But congrats synthetic it seems like you're doing really well. Keep us posted!


Thanks for the thoughts. There really must be a place on the internet where all those lost posts go. It's probably on a server in Belize. ;)


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PostPosted: Mon Nov 30, 2015 12:00 pm 
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Hi Synthetic, I am a firm believer in cbt and I like that your counselor is incorporating mindfulness! I don't think we are ever done working on ourselves! Things happen everyday that impact us and we need lots of "tools" to be able to deal with it in a positive and constuctive way! Sounds like you are well on your way to having the best life possible! Keep up the good work!


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PostPosted: Wed Dec 02, 2015 4:09 am 
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Michelle F. wrote:
Hi Synthetic, I am a firm believer in cbt and I like that your counselor is incorporating mindfulness! I don't think we are ever done working on ourselves! Things happen everyday that impact us and we need lots of "tools" to be able to deal with it in a positive and constuctive way! Sounds like you are well on your way to having the best life possible! Keep up the good work!


Hi Michelle, thanks for the reply. I've tried many counsellors/psychologists/psychiatrists, and this one I have right now is the best. She's so proactive about life, and the lives of her clients. From everything I've read about her she's one of the experts on mindfulness for depression/anxiety in my city (Melbourne). So I feel lucky to have her in my corner. She runs a very good group too, so I'm really looking forward to the MBCT group. Thanks again!


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PostPosted: Wed Dec 02, 2015 4:17 am 
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What a difference a week makes. If last week my mood was about a 3, this week it's been hovering about a 7 or 8. The past 3 days I've really noticed an improvement. I did quite a bit of exercise on the weekend. I've been meditating every day (today will total 90mins). My energy to do things is slowly coming back, along with my motivation. I'm seeing a future for myself more each day. This morning was the first time I've woken up and not said to myself: shit, not another morning. It is still early days though, and I know this could be up and down for quite some time as my brain and body adjust, but I'm taking the better days when they come for sure.


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PostPosted: Wed Dec 02, 2015 9:51 am 
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Hey Syn, So happy to hear that days are getting brighter for you! Keep up the good work! I know exercise and physical activity really help! I need to get back into some kind of exercise routine. My husband had a stroke a year ago. He is now in the best physical condition he has been in since he was in the military 35 years ago! It is going to be a goal of mine for 2016! Enjoy your day!


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PostPosted: Wed Dec 02, 2015 1:14 pm 
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I love hearing positivity! I study alot of brain science, brain chemistry, and the mind. 80% is mentality, 20% strategy, for me, meditation, and many positive affirmations ( I even write them down) have been very helpful. If you can instill thoughts and intention into your subconscious mind, it can change your life, and your mindset regarding addiction will shift, making it much easier to abstain. This was my personal experience, and I helped two friends as well, some hypnosis is involved, but it is so beneficial. The power of the mind is truly amazing.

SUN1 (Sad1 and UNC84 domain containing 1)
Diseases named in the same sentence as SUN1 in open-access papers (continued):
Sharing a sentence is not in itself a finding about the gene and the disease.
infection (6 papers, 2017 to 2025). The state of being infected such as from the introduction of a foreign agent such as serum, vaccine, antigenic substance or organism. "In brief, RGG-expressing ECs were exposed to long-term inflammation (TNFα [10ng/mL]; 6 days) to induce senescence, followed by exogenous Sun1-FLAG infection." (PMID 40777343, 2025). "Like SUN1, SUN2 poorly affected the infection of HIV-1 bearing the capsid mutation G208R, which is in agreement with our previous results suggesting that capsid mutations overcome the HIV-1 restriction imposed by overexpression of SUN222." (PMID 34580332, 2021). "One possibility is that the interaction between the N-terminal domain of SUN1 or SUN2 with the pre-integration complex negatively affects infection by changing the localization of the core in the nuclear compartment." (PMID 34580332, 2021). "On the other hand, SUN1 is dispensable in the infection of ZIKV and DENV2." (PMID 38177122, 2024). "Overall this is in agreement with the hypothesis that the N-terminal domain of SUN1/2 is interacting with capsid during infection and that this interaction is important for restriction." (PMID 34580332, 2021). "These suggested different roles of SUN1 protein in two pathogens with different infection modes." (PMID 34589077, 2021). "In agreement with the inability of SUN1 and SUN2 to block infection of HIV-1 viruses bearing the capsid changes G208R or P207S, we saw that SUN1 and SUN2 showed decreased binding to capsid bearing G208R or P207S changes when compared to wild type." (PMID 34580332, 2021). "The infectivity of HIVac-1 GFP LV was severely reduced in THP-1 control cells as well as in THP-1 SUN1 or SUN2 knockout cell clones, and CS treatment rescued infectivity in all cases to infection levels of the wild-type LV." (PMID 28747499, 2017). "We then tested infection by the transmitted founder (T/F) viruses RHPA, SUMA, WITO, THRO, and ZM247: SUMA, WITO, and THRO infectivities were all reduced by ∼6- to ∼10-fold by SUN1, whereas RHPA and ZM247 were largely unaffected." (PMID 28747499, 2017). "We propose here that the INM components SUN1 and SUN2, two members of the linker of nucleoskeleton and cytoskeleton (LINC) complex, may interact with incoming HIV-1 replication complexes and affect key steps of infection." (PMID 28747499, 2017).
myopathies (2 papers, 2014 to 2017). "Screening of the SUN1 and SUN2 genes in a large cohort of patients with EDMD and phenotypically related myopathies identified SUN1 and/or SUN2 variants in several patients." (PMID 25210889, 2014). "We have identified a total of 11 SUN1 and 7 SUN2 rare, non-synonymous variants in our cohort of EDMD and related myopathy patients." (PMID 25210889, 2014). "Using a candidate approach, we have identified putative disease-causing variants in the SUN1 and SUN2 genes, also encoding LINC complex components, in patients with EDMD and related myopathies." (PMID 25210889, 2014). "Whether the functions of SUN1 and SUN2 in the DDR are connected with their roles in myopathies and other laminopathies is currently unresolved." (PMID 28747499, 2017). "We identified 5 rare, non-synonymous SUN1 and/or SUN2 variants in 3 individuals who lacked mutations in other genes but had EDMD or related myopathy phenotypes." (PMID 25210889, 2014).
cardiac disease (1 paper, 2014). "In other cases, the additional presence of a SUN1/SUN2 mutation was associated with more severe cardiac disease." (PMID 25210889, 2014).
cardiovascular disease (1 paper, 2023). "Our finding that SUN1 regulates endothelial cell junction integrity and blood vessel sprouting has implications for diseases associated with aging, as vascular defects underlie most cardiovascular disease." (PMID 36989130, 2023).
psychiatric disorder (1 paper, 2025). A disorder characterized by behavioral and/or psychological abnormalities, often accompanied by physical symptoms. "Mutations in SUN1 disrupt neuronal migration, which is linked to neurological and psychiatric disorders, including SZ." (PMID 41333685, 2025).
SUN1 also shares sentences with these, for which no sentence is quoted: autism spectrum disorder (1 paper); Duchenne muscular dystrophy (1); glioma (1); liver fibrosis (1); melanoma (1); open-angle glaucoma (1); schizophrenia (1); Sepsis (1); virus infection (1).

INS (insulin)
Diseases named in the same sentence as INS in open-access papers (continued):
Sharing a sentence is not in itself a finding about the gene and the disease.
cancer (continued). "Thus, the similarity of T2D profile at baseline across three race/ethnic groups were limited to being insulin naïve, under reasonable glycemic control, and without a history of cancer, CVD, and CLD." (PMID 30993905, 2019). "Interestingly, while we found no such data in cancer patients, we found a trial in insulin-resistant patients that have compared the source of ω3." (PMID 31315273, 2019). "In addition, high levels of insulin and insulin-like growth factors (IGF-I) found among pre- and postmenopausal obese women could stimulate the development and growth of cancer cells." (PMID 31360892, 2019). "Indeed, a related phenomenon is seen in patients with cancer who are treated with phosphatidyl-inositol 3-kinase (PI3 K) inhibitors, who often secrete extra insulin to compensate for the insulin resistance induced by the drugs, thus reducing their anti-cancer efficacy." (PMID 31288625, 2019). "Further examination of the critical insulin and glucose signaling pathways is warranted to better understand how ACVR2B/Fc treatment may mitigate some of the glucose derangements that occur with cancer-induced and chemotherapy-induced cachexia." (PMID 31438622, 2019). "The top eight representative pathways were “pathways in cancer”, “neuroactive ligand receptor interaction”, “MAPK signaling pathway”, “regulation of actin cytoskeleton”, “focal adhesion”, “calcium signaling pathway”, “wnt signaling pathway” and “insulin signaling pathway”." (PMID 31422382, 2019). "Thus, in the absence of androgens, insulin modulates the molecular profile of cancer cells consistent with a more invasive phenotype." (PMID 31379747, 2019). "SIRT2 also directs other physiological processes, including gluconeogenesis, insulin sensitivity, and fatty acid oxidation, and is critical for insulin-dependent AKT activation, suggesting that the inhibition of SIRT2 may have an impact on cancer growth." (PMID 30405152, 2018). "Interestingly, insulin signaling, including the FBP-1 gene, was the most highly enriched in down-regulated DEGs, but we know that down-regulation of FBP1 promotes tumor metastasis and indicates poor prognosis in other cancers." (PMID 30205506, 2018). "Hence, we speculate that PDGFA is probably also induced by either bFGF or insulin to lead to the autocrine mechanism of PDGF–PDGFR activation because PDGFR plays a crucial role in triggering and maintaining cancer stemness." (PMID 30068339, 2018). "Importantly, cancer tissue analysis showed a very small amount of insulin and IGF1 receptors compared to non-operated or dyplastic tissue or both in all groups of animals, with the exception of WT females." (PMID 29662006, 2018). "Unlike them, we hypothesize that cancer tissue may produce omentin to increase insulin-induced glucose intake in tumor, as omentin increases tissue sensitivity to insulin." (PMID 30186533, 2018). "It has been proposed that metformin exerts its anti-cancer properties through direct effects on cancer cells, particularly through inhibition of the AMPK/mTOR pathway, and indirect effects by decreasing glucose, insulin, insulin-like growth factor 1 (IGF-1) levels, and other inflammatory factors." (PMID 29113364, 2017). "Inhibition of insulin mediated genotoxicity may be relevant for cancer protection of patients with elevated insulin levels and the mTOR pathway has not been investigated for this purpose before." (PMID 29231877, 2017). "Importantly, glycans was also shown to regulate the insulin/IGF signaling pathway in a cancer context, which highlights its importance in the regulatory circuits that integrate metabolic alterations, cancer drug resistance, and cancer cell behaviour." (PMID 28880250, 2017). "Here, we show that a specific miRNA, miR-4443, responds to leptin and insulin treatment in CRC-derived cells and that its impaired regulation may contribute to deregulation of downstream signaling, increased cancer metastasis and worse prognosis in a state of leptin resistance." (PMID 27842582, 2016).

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PostPosted: Wed Dec 02, 2015 8:46 pm 
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Hey buddy you're from Melbourne, Aus?

Me too!


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PostPosted: Thu Dec 03, 2015 9:15 pm 
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OP-

I could have written your post. I know what you mean in everything that you write/ say. The rollercoaster of emotion after 8 years on methadone & sub (not to mention the years of using before that) was overwhelming, loved, feared, welcomed, comforting, and scary as shit.. all at the same time. It was hard to go through but I took some comort in the chaos. Really allowing myself to think and reflect on things that had happened, and really feel the responses that I should have had to previous events.. was kind of priceless and I'm appreciative of that time. Despite the downs, the ups were good. I laughed hard, I cried hard, I did everything hard. It felt good to have that release. And I'll tell you that music saved me. I probably sound like a fucking broken record but I played music about 18 hours a day and it got me motivated and through the hard times. I used music in the bathroom just to take a shower. If I was forcing myself to take a walk in the sunshine, I'd make sure to have my favorite music playing on my earbuds. It made such a difference, I can't vouch enough for it enough.


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PostPosted: Fri Dec 04, 2015 8:08 am 
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Michelle F. wrote:
Hey Syn, So happy to hear that days are getting brighter for you! Keep up the good work! I know exercise and physical activity really help! I need to get back into some kind of exercise routine. My husband had a stroke a year ago. He is now in the best physical condition he has been in since he was in the military 35 years ago! It is going to be a goal of mine for 2016! Enjoy your day!


Thanks Michelle! Yeah I think it always comes back to maintaining the simple things like exercise, diet, sleep, meditation, friends and family. Good to hear your husband has recovered so well. It's amazing what a set back can motivate in you. Hope you reach your goals in 2016. Best of luck.


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PostPosted: Fri Dec 04, 2015 8:15 am 
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Analyse wrote: